Henry Cotter Nixon: Complete Orchestral Music, Volume One

The English composer-conductor Henry Cotter Nixon (1842–1907) has entirely disappeared from music history. But this new series – presenting all his surviving orchestral music in its first-ever recordings – reveals Nixon to have been one of the most accomplished English composers of his generation, with a style that takes in elements of Mendelssohn, Schumann, Verdi and Brahms. Nixon labelled his five-movement Palamon and Arcite a symphonic poem (it is one of the first by a British composer), but it has much in common with the programmatic symphonies of contemporary composers such as Goldmark and Raff.

Ana Török, violin (Track 2)
Kodály Philharmonic Orchestra
Paul Mann

Clear
Want a discount? Become a member by purchasing Join the Discovery Club!!

Catalogue No: TOCC0372
EAN/UPC: 5060113443724
Release Date: 01.12.2016
Composer: Henry Cotter Nixon
Artists: Ana Török, Kodály Philharmonic, Paul Mann

Listen To This Recording:

    Concert Overture No. 3, Jacta est Alea (after 1880)

  1. Andante — Allegro
  2. Romance for Violin and Orchestra (c. 1889; reconstructed 2016 by Paul Mann)

  3. Andante
  4. Palamon and Arcite: Symphonic Poem (1882)

  5. I The Battle: Allegro moderato
  6. II Emilie: Allegretto
  7. III The Dream: Andante
  8. IV Encounter and Combat: Allegro moderato
  9. V The Tournament: Allegro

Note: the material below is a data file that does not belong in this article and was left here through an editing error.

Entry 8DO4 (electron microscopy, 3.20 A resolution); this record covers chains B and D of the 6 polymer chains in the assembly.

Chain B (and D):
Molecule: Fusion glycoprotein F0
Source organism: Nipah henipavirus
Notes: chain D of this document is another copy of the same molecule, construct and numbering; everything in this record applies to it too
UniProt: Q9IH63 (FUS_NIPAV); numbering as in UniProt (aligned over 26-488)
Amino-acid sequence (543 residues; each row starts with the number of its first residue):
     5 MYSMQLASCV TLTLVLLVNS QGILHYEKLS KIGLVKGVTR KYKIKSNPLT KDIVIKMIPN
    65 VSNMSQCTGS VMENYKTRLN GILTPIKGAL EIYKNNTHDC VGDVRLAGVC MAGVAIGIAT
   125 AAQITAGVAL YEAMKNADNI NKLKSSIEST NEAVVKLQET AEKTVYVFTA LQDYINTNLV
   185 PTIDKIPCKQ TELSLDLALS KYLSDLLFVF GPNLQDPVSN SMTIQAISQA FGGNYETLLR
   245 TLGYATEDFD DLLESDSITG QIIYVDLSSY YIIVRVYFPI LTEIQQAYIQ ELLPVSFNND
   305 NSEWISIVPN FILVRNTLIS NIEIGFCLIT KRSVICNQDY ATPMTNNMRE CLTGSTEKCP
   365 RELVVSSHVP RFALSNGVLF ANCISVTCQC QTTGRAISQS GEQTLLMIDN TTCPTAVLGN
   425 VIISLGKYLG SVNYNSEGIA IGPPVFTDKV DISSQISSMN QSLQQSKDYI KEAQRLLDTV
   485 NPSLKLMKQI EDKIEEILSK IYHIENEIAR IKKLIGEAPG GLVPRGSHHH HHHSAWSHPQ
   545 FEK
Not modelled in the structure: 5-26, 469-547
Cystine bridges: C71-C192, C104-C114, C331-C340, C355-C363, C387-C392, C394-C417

First Recordings

1 review for Henry Cotter Nixon: Complete Orchestral Music, Volume One

  1. :

    “The Concert Overture No.3, Jacta est Alea was written sometime in the 1880s. Stylistically, I heard the influence of Brahms and Mendelssohn — not uncommon for British composers of the late Victorian period. And yet, there’s something else there that made this overture more than just a pale imitation of its influences. Nixon had a finely developed sense of the dramatic. The overture doesn’t neatly fall into a traditional sonata-allegro form, but it works. And that’s what counts. … Solo violinist Ana Török brought out all the emotion written into the music [of 1889 Romance for Violin and Orchestra] without letting it veer too far into late Victorian sentimentality — a performance I truly admire. So what of Palamon and Arcite, perhaps Britain’s first symphonic poem? … Nixon seems inspired by Beethoven, creating musical gestures of real emotional power. His use of brass throughout the work is especially effective. … Palamon and Arcite is a substantial work that stands up under repeated listening, especially with the strong, committed performance Paul Mann and the Kodály Philharmonic Orchestra deliver. Palamon and Arcite is more than just a historical curiosity. This is music that can — and should — be enjoyed on its own terms.” –Finding Beauty in Ephemera, February 2017

Add a review

Your email address will not be published. Required fields are marked *